Mergers & Acquisitions, like any industry, has its own terminology and acronyms. If you’ve checked out Calder Capital’s page of listed opportunities and successful sales, you will see that we currently have 6 businesses under LOI with an expected closing in the third quarter of 2017. In this blog we will go over what LOI, or Letter of Intent, is and what it means as a step in the process of buying or selling a business.
A letter of intent falls under “structuring the sale” in the above. Both buyers and sellers need to know exactly what they are getting into, so they must have access to private records that reveal those details. However, no seller will give that access to just anyone off the street. Only buyers who are qualified, committed, and have signed a letter of intent, agreeing to a certain price and terms, are given this opportunity.
A letter of intent, then, is a document the buyer and seller execute after the two have agreed on the basic terms of the sale. It states that the buyer intends to purchase the business and it lays out the terms and conditions of the agreement, for example: purchase price, deal structure, employment/consulting arrangement, conditions to close, timeline and expiration. Typically, the LOI is a non-binding agreement. Once the LOI is executed, the Seller generally grants the Buyer unfettered access to business records. Examining this information is what due diligence is about. If the buyer is satisfied with what is revealed about the business during the due-diligence phase, the next step in the process is drawing up and signing a legally binding contract, or purchase agreement.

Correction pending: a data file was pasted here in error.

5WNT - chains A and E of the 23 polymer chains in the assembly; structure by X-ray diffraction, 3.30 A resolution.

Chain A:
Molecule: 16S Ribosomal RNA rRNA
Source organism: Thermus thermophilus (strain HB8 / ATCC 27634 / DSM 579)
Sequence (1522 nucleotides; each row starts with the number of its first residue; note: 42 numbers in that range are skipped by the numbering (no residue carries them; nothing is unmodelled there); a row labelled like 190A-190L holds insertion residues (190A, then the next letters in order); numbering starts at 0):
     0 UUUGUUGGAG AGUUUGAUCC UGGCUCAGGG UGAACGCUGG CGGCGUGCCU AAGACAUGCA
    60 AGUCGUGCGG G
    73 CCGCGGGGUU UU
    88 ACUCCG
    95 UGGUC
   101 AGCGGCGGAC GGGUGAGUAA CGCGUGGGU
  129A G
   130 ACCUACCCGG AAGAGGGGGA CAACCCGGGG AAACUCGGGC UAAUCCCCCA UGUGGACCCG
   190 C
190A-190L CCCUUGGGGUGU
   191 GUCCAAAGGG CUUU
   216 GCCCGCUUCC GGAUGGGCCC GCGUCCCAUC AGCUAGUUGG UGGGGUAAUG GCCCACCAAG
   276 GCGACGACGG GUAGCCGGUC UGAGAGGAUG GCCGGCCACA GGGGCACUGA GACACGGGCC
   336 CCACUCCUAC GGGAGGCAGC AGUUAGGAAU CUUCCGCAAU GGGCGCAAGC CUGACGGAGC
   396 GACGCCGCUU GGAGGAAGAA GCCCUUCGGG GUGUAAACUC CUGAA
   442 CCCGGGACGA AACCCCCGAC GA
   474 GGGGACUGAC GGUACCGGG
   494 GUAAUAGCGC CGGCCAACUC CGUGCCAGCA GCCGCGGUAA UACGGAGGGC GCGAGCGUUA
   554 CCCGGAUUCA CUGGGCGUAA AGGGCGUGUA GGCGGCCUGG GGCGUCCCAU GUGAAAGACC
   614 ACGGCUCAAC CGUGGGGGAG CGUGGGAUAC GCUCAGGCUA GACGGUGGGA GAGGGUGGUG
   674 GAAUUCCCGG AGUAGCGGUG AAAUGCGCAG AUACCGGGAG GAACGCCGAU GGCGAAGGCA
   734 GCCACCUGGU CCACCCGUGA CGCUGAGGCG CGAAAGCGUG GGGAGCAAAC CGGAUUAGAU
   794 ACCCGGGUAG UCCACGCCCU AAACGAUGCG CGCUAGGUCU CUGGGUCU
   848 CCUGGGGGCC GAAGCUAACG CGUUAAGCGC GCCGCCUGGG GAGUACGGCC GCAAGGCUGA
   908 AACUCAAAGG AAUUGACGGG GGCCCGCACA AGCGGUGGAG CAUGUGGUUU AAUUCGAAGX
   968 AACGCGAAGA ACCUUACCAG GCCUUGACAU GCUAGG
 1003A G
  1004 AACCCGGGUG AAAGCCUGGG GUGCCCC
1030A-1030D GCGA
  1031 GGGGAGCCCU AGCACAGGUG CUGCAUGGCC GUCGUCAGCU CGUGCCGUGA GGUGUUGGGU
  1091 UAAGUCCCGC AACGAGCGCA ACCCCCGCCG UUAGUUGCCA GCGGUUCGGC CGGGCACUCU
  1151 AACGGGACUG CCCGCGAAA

What are the advantages of having a letter of intent?
- The letter of intent tells the seller that the buyer is sincerely interested in setting up the terms for a purchase. In many cases, a deposit will accompany a letter of intent to show good faith.
- On the buyer’s part, signing a letter of intent allows access to the information he needs to know to make a good decision. Without it, that isn’t possible.
- A signed letter of intent can make it easier for the buyer to arrange financing to purchase the business.
- Many times a letter of intent will include a “no shop” clause covering a certain period of time. This gives the buyer time to accomplish his due diligence without the distraction or worry about other competing offers.
Are there any disadvantages of a letter of intent?
One disadvantage is that once the letter of intent has been signed, the seller can no longer actively market his business to others. So if negotiations break down, he or she will have lost time and possible opportunities with other prospective buyers.